2020-2024 Steering Committee Candidate:

Antonietta Gatti


Dr. Gatti has an interdisciplinary background that ranges from physics, chemistry, biology, physiology and pathology. Dr. Antonietta Gatti has a 30-year experience in research in the field of biomaterials and biocompatibility at national and international level in various capacities. She is supportive, performance-driven, and passionate while focusing on continual learning and development. Dr Gatti invented the word Nanopathology and developed a new diagnostic tool that allows to make clinical diagnosis of pathologies due to nanoparticles like leukaemia, cryoglobulinemia and cancer. At present she is working in syndromes like Aerotoxicity and SIDS (neurological disease) by means of Scanning Electron Microscopes.

She wrote 260 articles in peer reviewed journals, 3 books and 7 chapters in books and she is reviewer for some international journals. She created the Laboratory of Biomaterials at the University of Modena.

Vision & Purpose:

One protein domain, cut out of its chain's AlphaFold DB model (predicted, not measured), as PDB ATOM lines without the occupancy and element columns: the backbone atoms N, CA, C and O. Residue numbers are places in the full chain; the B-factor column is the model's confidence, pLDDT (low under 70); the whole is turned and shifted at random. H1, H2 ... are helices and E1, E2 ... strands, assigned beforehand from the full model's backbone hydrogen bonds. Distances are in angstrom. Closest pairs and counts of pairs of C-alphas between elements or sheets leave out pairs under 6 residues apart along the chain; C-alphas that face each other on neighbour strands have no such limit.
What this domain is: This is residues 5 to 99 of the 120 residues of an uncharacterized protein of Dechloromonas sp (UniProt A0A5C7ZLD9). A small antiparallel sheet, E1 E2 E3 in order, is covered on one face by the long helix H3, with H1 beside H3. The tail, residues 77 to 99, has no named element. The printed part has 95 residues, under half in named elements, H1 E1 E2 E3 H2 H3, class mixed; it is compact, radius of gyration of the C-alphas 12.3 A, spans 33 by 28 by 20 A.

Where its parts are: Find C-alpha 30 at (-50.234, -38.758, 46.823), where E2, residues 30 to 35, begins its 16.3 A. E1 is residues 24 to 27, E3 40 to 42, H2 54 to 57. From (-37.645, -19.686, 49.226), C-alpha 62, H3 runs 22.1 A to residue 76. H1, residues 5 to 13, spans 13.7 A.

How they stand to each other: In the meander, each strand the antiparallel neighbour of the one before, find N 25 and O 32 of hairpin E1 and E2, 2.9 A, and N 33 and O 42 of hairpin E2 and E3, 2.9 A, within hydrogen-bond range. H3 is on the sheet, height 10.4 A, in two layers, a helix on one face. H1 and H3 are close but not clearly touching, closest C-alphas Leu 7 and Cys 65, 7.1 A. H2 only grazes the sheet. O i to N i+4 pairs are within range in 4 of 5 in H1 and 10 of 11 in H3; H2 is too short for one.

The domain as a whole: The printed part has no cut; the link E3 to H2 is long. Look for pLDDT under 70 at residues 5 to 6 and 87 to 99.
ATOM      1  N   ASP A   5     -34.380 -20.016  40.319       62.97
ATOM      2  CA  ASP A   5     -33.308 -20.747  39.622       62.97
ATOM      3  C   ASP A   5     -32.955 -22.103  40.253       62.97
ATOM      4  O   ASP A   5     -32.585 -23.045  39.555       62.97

The College of Fellows on Biomaterials and Engineering recognizes the status of excellence to the best among the best researchers in the world: a sort of “Oscar of Science”. Merit is recognized regardless of any other considerations, be they nationality, religion, political convictions… i.e. science in its own right. Biomaterials, particularly in nano-form, are gaining an extremely important role, but, in order to avoid the danger of taking a wrong path that could end up in a cul de sac, the interaction with the environment and with health of those materials of whom too little is known must be studied with a truly scientific approach. It is as important that the knowledge acquired be expanded at all levels: scientists expert of other fields, technicians, industrialists and general public who will find themselves facing a huge variety of products among which they are called to make choices that will inevitably have an impact to the environment. Another important aspect to consider is the role of nanosized accidental particulate matter and their role inside the body once internalized. That new aspect can identify the origin of some so-called “mysterious diseases” and create a practical collaboration with medical doctors. Accidentally-produced nanoparticles along with nanotechnological ones are more and more present in the environment, in food and in a growing number of every-day products. Hence the growing frequency of possible interactions with the body. So, biomaterialists can be very helpful to medical doctors to have them understand both the origin and the evolution of a huge number of pathologies (as our data confirm), and help them to find solutions, some of which may be found in nanotech itself. The College of Fellows can be a very important booster to what I believe is true progress.